Very Rare 1 Of 1150 Built 1 Year Only 67 Pontiac Grand Prix Convertile Restored on 2040-cars
Lakeland, Florida, United States
For Sale By:Dealer
Number of Cylinders: 8
Model: Grand Prix
Drive Type: Rear Wheel Drive
Warranty: Vehicle does NOT have an existing warranty
Exterior Color: Blue
Stock #: 19555
Interior Color: White
Condition: Used: A vehicle is considered used if it has been registered and issued a title. Used vehicles have had at least one previous owner. The condition of the exterior, interior and engine can vary depending on the vehicle's history. See the seller's listing for full details and description of any imperfections. ...
Pontiac Grand Prix for Sale
Auto Services in Florida
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Address: 2517 SW 8th St, Cutler-Ridge
Phone: (305) 548-8788
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Phone: (772) 323-0726
Fri, 21 Feb 2014 10:15:00 EST
Well, this is not good for General Motors. Following a report last week that GM was recalling 778,000 Chevrolet Cobalt and Pontiac G5 compacts over concerns that the ignition could switch out of the "run" position without warning, USA Today reports that the Detroit-based behemoth knew about the issue, which affected 2005 to 2007 Cobalts (the Cobalt shown above and in the gallery is from 2010) and 2007 Pontiac G5s, all the way back in 2004.
Tue, 25 Feb 2014 16:00:00 EST
The information comes from a deposition in a civil lawsuit against GM, obtained by USA Today, which claims that a GM engineer experienced the issue while the then-new model was undergoing testing. The issue was "solved" when a technical service bulletin was issued in 2005, informing dealers to install a snap-on key cover on the cars of customers who complained about the issue. According to the Cobalt's program engineering manager, Gary Altman, the cover was an "improvement, it was not a fix to the issue."
The case where the depositions were made was from 2010, and involved Brooke Melton, a 29-year-old pediatric nurse in Georgia who was killed on her birthday. At the time, police claimed she was going too fast on a wet, rural road, although it later came out through the black box that her car's ignition had come out of the "run" position at least three seconds before the accident (the max amount of time a black box records before a wreck), disabling her airbags, power steering and anti-lock brakes. According to USA Today, police said Melton was "traveling too fast for the roadway conditions," although it's impossible to know if she'd have been in the wreck, which injured the occupants of another vehicle, had her 2005 Chevy not shut off. GM settled the Melton family's case, although the details remain confidential.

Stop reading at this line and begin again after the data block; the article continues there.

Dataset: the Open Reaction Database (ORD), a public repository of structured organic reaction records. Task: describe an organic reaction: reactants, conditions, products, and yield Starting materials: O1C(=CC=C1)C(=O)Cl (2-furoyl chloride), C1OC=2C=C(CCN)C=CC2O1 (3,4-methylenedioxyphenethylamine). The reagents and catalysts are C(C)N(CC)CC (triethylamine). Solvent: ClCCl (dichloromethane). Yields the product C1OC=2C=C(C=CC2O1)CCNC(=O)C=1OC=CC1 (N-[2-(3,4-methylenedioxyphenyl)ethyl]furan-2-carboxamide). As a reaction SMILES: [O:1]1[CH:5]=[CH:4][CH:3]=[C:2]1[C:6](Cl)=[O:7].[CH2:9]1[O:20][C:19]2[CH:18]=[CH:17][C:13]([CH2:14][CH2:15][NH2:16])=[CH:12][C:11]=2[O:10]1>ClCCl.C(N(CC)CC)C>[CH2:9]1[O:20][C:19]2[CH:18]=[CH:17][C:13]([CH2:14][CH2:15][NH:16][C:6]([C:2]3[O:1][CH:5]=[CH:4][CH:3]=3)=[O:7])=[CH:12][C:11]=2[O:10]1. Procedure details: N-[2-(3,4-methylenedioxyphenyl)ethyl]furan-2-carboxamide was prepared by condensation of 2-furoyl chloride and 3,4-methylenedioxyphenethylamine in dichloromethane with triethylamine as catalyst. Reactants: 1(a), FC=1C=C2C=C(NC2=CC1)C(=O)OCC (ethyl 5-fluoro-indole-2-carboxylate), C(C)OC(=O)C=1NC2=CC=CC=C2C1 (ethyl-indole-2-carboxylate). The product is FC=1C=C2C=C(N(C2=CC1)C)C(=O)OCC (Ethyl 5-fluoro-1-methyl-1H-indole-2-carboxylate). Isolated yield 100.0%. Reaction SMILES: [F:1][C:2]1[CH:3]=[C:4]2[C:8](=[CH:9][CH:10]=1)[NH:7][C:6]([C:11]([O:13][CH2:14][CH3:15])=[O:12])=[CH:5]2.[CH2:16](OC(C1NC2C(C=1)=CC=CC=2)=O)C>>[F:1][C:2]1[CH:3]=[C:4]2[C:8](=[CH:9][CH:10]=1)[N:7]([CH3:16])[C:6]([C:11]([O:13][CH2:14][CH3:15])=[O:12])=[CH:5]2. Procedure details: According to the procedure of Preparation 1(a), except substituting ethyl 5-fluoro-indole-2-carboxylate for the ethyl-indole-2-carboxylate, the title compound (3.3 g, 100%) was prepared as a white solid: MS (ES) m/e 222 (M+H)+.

Thu, 13 Feb 2014 10:15:00 EST
588,000 Saturn Sky, Saturn Ion, Pontiac Solstice and Chevy HHR models join the 778,000 cars already being recalled.
General Motors has announced a massive expansion of a 778,000-unit recall we told you about two weeks ago, doubling not only the total number of cars affected but expanding the recall beyond Chevrolet Cobalt and Pontiac G5 models previously mentioned. The recall originally centered around ignition switches that could slip out of the "run" position if jostled or if any weight was applied to the key in the cylinder.
General Motors has announced that it will be recalling 778,562 compact cars after six people were killed in accidents, partially due to the airbags' failure to deploy. An issue with the ignition switch is causing the airbag issues, as well as causing the engine and other components to shut off without warning. The recall covers the 2005 to 2007 model year Chevrolet Cobalt and 2007 Pontiac G5. (Note that the Cobalt pictured above is a 2009 model.)
According to a report from Automotive News, a number of factors can cause the ignition to switch out of the run position, including weights on the key ring, rough or bumpy roads or other "jarring" events. Any of these situations could lead to some vehicle components not functioning properly.
There have been five fatal front-impact crashes that took the lives of six people, although as a GM spokesman noted, all five of the crashes happened off road and at high speed. In each of these cases, though, the lack of airbags wasn't the only lethal factor - alcohol and failure to wear a seat belt also played a role. Outside of the fatal accidents, there have been 17 other crashes where airbags didn't deploy. It's unclear if any of these crashes were caused by the engine shutting off.